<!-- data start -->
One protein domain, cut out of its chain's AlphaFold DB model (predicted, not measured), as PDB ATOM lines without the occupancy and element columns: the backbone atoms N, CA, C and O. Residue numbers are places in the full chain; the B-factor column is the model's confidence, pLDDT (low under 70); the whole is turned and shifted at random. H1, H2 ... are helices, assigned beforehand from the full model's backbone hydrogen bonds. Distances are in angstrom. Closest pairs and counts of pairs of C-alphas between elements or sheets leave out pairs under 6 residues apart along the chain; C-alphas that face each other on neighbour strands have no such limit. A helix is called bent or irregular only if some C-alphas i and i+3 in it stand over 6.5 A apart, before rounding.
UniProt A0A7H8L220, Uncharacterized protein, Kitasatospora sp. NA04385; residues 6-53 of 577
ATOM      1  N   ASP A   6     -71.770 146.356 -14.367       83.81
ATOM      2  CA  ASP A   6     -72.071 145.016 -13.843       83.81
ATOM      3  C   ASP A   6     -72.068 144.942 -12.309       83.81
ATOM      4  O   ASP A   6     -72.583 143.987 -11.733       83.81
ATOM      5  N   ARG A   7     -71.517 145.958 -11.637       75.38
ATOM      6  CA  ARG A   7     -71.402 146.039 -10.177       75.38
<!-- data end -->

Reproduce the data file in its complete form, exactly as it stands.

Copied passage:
One protein domain, cut out of its chain's AlphaFold DB model (predicted, not measured), as PDB ATOM lines without the occupancy and element columns: the backbone atoms N, CA, C and O. Residue numbers are places in the full chain; the B-factor column is the model's confidence, pLDDT (low under 70); the whole is turned and shifted at random. H1, H2 ... are helices, assigned beforehand from the full model's backbone hydrogen bonds. Distances are in angstrom. Closest pairs and counts of pairs of C-alphas between elements or sheets leave out pairs under 6 residues apart along the chain; C-alphas that face each other on neighbour strands have no such limit. A helix is called bent or irregular only if some C-alphas i and i+3 in it stand over 6.5 A apart, before rounding.
UniProt A0A7H8L220, Uncharacterized protein, Kitasatospora sp. NA04385; residues 6-53 of 577
ATOM      1  N   ASP A   6     -71.770 146.356 -14.367       83.81
ATOM      2  CA  ASP A   6     -72.071 145.016 -13.843       83.81
ATOM      3  C   ASP A   6     -72.068 144.942 -12.309       83.81
ATOM      4  O   ASP A   6     -72.583 143.987 -11.733       83.81
ATOM      5  N   ARG A   7     -71.517 145.958 -11.637       75.38
ATOM      6  CA  ARG A   7     -71.402 146.039 -10.177       75.38